More and more Americans are incorporating work into their retirement years.
The traditional image of retirement as a time of purely leisurely pursuits is no longer the norm for many Americans. A growing number of people over the age of 65 are choosing to remain in the workforce for a variety of reasons. In fact, the U.S. Bureau of Labor Statistics expects the trend to continue, predicting that 13 million Americans aged 65 and older will be in the labor force by 2024.
So why the shift? People are living longer, healthier lives at a higher cost of living than previous years, so they need to support themselves financially for a longer period. And for some retirees, staying in the labor force is not just a means of preserving income, but an outlet to stay mentally and physically active and perhaps to pursue fulfilling “encore” careers often found in public service or education.
Taking on part-time work instead of fully retiring is also gaining traction. According to a recent Harris Poll survey, 79% of workers between the ages of 57 and 75 want to work part-time after retiring from full-time work. One reason for the trend is workers fearing they’ll need the extra cash: two-thirds of respondents reported not feeling financially prepared to fully enjoy their retirement, and over 20% said the financial punch of the COVID-19 pandemic has delayed their full-retirement plans.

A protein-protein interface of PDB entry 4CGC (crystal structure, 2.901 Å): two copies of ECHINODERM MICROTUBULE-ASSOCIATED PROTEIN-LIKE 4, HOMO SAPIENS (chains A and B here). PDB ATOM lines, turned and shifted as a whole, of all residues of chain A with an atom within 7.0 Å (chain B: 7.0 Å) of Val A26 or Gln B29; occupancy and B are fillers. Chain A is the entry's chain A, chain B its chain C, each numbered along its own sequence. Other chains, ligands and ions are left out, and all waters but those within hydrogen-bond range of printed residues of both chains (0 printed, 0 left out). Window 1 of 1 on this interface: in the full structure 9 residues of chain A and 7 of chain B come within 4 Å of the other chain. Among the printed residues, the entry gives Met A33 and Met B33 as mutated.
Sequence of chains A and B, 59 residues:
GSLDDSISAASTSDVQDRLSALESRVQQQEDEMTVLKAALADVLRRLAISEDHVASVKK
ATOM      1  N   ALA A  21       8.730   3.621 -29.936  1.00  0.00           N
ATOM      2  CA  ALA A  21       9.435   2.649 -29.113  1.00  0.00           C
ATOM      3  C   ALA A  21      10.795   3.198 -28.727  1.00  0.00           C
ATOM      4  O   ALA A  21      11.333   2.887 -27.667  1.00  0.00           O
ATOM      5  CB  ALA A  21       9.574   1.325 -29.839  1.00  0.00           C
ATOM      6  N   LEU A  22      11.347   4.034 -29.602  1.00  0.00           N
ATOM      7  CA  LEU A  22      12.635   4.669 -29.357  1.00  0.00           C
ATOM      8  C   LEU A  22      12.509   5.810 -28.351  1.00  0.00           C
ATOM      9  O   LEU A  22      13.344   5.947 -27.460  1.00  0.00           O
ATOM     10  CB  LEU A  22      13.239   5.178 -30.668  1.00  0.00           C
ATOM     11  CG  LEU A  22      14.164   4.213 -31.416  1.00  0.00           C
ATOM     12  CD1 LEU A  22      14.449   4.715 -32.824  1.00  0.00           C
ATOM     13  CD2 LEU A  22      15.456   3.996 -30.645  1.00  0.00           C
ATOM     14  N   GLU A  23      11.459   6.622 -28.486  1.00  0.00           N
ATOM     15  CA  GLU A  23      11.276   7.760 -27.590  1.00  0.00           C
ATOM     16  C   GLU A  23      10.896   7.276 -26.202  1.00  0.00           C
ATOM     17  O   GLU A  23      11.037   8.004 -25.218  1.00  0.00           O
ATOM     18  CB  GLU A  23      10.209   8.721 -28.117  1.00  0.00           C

Workers would “semiretire” if they could find a flexible work schedule, transition into a consulting role, or work reduced hours with reduced benefits, according to Harris. Unfortunately, only 21% of respondents said their current employer offers semiretirement roles, such as mentoring positions, where they can work fewer hours with more flexibility.
While many people reaching retirement age are choosing to remain in the workforce, traditional retirement is still a popular choice. In the third quarter of 2020, approximately 28.6 million baby boomers reported retiring – an increase of 3.2 million from the 25.4 million who reported being retired in the same quarter of 2019.
Whether you choose to continue working in your current profession, pursue a new career or focus on hobbies and loved ones, there are many ways to stay active in retirement. Keep your financial advisor informed as you chart a course that works best for you, as your income can affect benefits factors like Social Security and Medicare premiums. Retirement as we know it may be transforming, but the possibilities for having a fulfilling one are endless.
Sources: Bloomberg; New York Times; Pew Research Center; Investopedia; FoxBusiness.com; AARP; U.S. News; newretirement.com; Encore.org; Fast Company; Kiplinger; Wall Street Journal; Bureau of Labor Statistics; Express Employment Professionals